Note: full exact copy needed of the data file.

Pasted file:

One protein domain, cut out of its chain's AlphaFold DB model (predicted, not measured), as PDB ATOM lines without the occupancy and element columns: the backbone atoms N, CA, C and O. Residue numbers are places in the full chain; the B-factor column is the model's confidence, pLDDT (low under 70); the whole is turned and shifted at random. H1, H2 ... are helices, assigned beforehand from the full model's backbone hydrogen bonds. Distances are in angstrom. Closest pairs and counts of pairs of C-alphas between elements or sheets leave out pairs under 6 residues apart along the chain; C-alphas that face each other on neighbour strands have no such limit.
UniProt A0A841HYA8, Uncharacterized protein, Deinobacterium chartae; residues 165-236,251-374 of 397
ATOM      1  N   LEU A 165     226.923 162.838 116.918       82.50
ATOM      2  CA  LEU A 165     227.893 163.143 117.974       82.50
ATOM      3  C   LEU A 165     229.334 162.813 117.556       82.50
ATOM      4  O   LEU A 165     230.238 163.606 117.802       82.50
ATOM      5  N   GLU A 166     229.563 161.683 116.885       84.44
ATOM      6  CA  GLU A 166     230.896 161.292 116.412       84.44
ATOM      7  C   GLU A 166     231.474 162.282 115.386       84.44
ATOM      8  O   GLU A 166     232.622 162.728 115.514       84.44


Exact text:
One protein domain, cut out of its chain's AlphaFold DB model (predicted, not measured), as PDB ATOM lines without the occupancy and element columns: the backbone atoms N, CA, C and O. Residue numbers are places in the full chain; the B-factor column is the model's confidence, pLDDT (low under 70); the whole is turned and shifted at random. H1, H2 ... are helices, assigned beforehand from the full model's backbone hydrogen bonds. Distances are in angstrom. Closest pairs and counts of pairs of C-alphas between elements or sheets leave out pairs under 6 residues apart along the chain; C-alphas that face each other on neighbour strands have no such limit.
UniProt A0A841HYA8, Uncharacterized protein, Deinobacterium chartae; residues 165-236,251-374 of 397
ATOM      1  N   LEU A 165     226.923 162.838 116.918       82.50
ATOM      2  CA  LEU A 165     227.893 163.143 117.974       82.50
ATOM      3  C   LEU A 165     229.334 162.813 117.556       82.50
ATOM      4  O   LEU A 165     230.238 163.606 117.802       82.50
ATOM      5  N   GLU A 166     229.563 161.683 116.885       84.44
ATOM      6  CA  GLU A 166     230.896 161.292 116.412       84.44
ATOM      7  C   GLU A 166     231.474 162.282 115.386       84.44
ATOM      8  O   GLU A 166     232.622 162.728 115.514       84.44